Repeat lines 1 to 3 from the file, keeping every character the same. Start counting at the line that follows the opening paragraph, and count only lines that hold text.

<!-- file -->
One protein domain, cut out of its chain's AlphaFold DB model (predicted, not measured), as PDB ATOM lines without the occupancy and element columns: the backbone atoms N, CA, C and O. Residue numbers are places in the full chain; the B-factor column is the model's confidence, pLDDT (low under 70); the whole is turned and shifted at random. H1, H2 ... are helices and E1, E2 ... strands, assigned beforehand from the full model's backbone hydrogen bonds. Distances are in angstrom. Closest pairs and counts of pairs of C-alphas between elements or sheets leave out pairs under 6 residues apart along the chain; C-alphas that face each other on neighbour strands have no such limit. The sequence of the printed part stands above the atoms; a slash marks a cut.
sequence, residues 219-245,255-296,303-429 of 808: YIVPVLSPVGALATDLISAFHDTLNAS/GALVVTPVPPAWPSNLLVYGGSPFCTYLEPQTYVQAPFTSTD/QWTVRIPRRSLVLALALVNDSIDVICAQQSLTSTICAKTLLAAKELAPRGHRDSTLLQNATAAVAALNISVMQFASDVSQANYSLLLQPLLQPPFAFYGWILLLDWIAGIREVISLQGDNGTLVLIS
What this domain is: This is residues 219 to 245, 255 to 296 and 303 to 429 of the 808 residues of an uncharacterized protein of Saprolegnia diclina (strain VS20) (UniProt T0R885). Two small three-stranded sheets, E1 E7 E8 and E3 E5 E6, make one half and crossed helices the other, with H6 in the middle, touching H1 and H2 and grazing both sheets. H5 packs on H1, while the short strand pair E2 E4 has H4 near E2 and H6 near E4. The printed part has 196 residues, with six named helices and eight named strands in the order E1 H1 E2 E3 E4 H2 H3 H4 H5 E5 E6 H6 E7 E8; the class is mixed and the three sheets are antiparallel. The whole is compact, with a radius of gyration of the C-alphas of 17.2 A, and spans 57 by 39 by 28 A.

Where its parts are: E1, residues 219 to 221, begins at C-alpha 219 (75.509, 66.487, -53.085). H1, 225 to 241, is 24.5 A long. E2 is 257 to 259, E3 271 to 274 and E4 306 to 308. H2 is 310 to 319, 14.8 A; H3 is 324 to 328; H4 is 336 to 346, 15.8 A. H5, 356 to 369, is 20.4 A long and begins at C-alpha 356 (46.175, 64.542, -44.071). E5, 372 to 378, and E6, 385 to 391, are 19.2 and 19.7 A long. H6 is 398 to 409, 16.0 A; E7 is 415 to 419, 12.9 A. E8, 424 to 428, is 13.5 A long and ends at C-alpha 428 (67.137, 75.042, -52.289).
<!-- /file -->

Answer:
sequence, residues 219-245,255-296,303-429 of 808: YIVPVLSPVGALATDLISAFHDTLNAS/GALVVTPVPPAWPSNLLVYGGSPFCTYLEPQTYVQAPFTSTD/QWTVRIPRRSLVLALALVNDSIDVICAQQSLTSTICAKTLLAAKELAPRGHRDSTLLQNATAAVAALNISVMQFASDVSQANYSLLLQPLLQPPFAFYGWILLLDWIAGIREVISLQGDNGTLVLIS
What this domain is: This is residues 219 to 245, 255 to 296 and 303 to 429 of the 808 residues of an uncharacterized protein of Saprolegnia diclina (strain VS20) (UniProt T0R885). Two small three-stranded sheets, E1 E7 E8 and E3 E5 E6, make one half and crossed helices the other, with H6 in the middle, touching H1 and H2 and grazing both sheets. H5 packs on H1, while the short strand pair E2 E4 has H4 near E2 and H6 near E4. The printed part has 196 residues, with six named helices and eight named strands in the order E1 H1 E2 E3 E4 H2 H3 H4 H5 E5 E6 H6 E7 E8; the class is mixed and the three sheets are antiparallel. The whole is compact, with a radius of gyration of the C-alphas of 17.2 A, and spans 57 by 39 by 28 A.

Where its parts are: E1, residues 219 to 221, begins at C-alpha 219 (75.509, 66.487, -53.085). H1, 225 to 241, is 24.5 A long. E2 is 257 to 259, E3 271 to 274 and E4 306 to 308. H2 is 310 to 319, 14.8 A; H3 is 324 to 328; H4 is 336 to 346, 15.8 A. H5, 356 to 369, is 20.4 A long and begins at C-alpha 356 (46.175, 64.542, -44.071). E5, 372 to 378, and E6, 385 to 391, are 19.2 and 19.7 A long. H6 is 398 to 409, 16.0 A; E7 is 415 to 419, 12.9 A. E8, 424 to 428, is 13.5 A long and ends at C-alpha 428 (67.137, 75.042, -52.289).